Stickiness of the idea is very difficult to predict until your product or services becomes sticky. Imagine if you’ve brought the first version of Facebook prior to launch to a bunch of investors and promised it will grow like wildfire their response would have been predictable. Even when Facebook started growing like crazy only the brave and the visionary decided to chip in.

I know many people, especially from Silicon Valley will roast me for what I’m about to say but here it goes. If you have an idea left on your notepad, which neither solves a real pain nor adds real value I’d save it for a side project after you’ve failed a few times or done exits. This is specifically true when you’re not launching from Silicon Valley or similar eco-system.  Twitter started as a side you know.

To sum up, picking ideas is not as black and white as I’ve portrayed because decreasing pain and increasing value are two sides of the same coin. However, if you are a first-time entrepreneur or planning to bootstrap heavily focus on the pain ideas or pain relieve part of your idea.

It should give your first-venture a better chance to run the longest distance or fail fast – either way learn the most.



Follow me on Twitter: daumis2475

I’m also on Quora.com

Advisor @ Transfergo.com



It’s been a while since I’ve blogged mainly because of an unexpectedly busy half a year. A lot of stuff has happened and I want to take a moment to reflect back on my experiences and off course take a look at what’s coming up next.

Reality 2 – Me 1. Let me explain.

During last half a year three significant events have shaped the path of my entrepreneurial career. Two failures and one success.

  • My first proper startup – Pinevio - has failed.
  • The co-working and events center the Switch has failed
  •  Startup Monthly Vilnius conference back in April was a major success.

Reality 2 – Me 1. 

What I would like to do is reflect point by point on why I think things happened the way they did. I hope that all of you who will hopeful read this have something to take away. Lets start with Pinevio.

Pinevio.com is a startup, which got more PR and press coverage than users traction. J Here is why I think it failed.

  • Wrong team composition. Co-founders must be diverse in skills and outlooks in order to compensate for each other’s weaknesses and accelerate strengths. Having two nonetheless talented sales guys driving a tech company is tough.
  • It was never a good business. Maybe just a good idea. We might never know for sure but I think this is exactly why we struggled to raise capital in Europe. Yes I’ve got some money from Silicon Valley, however, they invested more in the positive “craziness” and bizarre determination of founders rather than the product. Actually we raised money with product vision only, which speaks more about our sales skills and determination than anything else.
  •  Mistakes. Mistakes. Mistakes. We’ve made every single startup mistake in the book. Team, fundraising, product development, strategic partnerships. We’ve made a mistake in every single area but we’ve still managed to persevere enough to come out with relevant experience.

 That’s why I’m super happy with experience I had with working on Pinevio along side my co-founder and wouldn’t change it for the world. I think failing your first start-up this way is probably one of the better ways to go. Fail harder, right?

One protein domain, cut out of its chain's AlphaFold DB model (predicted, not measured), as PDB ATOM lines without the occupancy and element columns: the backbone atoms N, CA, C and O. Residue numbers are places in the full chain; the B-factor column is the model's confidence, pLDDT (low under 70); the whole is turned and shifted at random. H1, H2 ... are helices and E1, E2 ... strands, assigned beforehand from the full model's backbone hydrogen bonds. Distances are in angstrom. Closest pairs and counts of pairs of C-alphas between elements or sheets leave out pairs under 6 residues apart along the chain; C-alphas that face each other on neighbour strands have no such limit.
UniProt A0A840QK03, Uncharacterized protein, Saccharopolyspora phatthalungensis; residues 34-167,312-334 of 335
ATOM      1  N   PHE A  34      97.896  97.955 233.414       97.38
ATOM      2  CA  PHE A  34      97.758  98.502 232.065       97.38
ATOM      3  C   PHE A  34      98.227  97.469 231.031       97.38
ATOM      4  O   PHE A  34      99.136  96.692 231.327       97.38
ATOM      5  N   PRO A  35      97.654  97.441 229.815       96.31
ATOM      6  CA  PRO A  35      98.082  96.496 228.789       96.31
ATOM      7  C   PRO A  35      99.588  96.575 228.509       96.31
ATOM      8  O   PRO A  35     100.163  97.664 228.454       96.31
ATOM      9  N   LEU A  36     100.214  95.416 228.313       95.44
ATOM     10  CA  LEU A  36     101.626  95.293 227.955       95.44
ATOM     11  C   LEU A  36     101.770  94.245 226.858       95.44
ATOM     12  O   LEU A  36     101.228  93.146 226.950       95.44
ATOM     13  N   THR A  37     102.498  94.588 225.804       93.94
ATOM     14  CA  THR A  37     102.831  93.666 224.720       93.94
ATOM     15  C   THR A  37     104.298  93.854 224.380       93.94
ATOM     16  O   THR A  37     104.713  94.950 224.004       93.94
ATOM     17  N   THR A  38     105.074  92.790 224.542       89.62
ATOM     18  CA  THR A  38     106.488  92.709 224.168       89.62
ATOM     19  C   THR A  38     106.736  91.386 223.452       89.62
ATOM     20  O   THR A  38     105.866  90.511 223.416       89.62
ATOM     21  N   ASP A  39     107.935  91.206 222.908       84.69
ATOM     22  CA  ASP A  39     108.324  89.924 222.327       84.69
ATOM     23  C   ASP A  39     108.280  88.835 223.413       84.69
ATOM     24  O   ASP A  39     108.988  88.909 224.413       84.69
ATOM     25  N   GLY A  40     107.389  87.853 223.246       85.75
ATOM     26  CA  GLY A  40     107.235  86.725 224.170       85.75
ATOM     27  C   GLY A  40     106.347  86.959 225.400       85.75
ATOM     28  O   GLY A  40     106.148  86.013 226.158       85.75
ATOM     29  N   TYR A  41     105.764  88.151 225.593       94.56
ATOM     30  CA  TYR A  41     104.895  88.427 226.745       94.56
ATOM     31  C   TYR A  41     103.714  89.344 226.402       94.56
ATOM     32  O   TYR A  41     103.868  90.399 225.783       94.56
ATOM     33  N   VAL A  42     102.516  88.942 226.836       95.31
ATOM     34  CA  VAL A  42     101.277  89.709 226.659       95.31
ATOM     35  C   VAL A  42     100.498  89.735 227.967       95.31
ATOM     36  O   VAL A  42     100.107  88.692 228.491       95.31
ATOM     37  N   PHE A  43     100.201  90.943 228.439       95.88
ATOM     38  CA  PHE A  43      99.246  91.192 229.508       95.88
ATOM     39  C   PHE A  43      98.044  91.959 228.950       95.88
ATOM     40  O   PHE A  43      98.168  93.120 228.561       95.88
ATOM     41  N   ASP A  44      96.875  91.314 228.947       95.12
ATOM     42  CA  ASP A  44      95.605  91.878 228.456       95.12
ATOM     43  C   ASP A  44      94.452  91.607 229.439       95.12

Now, the Switch. The idea has failed because we didn’t manage to fund raise in time. Unlike the Pinevio failure, this wasn’t as rewarding or worthy of time invested mainly because it failed for subjective reasons which are rather obscure and would take a long time to explain properly.

  • Maybe we wanted to something on a European scale and Lithuanian startup eco-system is not yet ready for it?
  • Maybe we don’t have the right (wrong) skills necessary to successfully operate in our home environment? And boy I don’t want to acquire them. No one should.
  •  Maybe it’s ignorance to compromise with present reality?

However, there is one thing I know for sure. Lithuania needs a quality events and start-up orientated co-working centre because it will be the backbone structure for startup activity in the country.

I sure hope someone executes something similar. Otherwise we’ll definitely come back to this idea in the future.

OK. Finally – Startup Monthly Vilnius conference. That’s the success and I barely look back on it anymore.

Success is difficult to learn from because it covers up the small set backs on the way, which are worthy of analysis.

I think the main reasons for the success were:

  • Finding a diverse team of Pros (something I’ve learned from Pinevio).
  • Fundraising enough money to sustain the Star Team.
  • Strong governmental support from Enterprise Lithuania not only with $ but by opening the right doors. Big Thanks to them!
  • And off course our Silicon Valley connections with Startup Monthly, which enabled us to bring people like Yuri, Vadim, Greg Kidd (Twitter, Square) and David Weekly (Mexican VC) for the first time to Vilnius.

All an all, it was super awesome. I remember the feeling I felt on the last day of the conference was similar to the one, when we’ve raised capital for the first time. It’s absolutely remarkable. 

What’s even more astounding is that after 3 months of super-hard work our team became better friends then we were before, which is a dream for any leader.

Huge thanks to Mindaugas, Julius, Jonas, Egle, Ugnius and the amazing volunteers who made it happen.

Reality 2 – Me 1

So… what’s next?

I am coming back to startup mode. Hell yeah! Something I really love.

I’m now turning a new page in my career and look forward to meeting new people, startup teams and growing together.

So if you a getting together a great team or think that my skills would complement an existing one lets get together have some coffee and talk about it. I’m completely open.

It’s been a wild beginning of a long journey. Can’t wait for what’s coming up next.

Thanks for a half-year to remember.

All the best,

Daumantas Dvilinskas


TW: daumis2475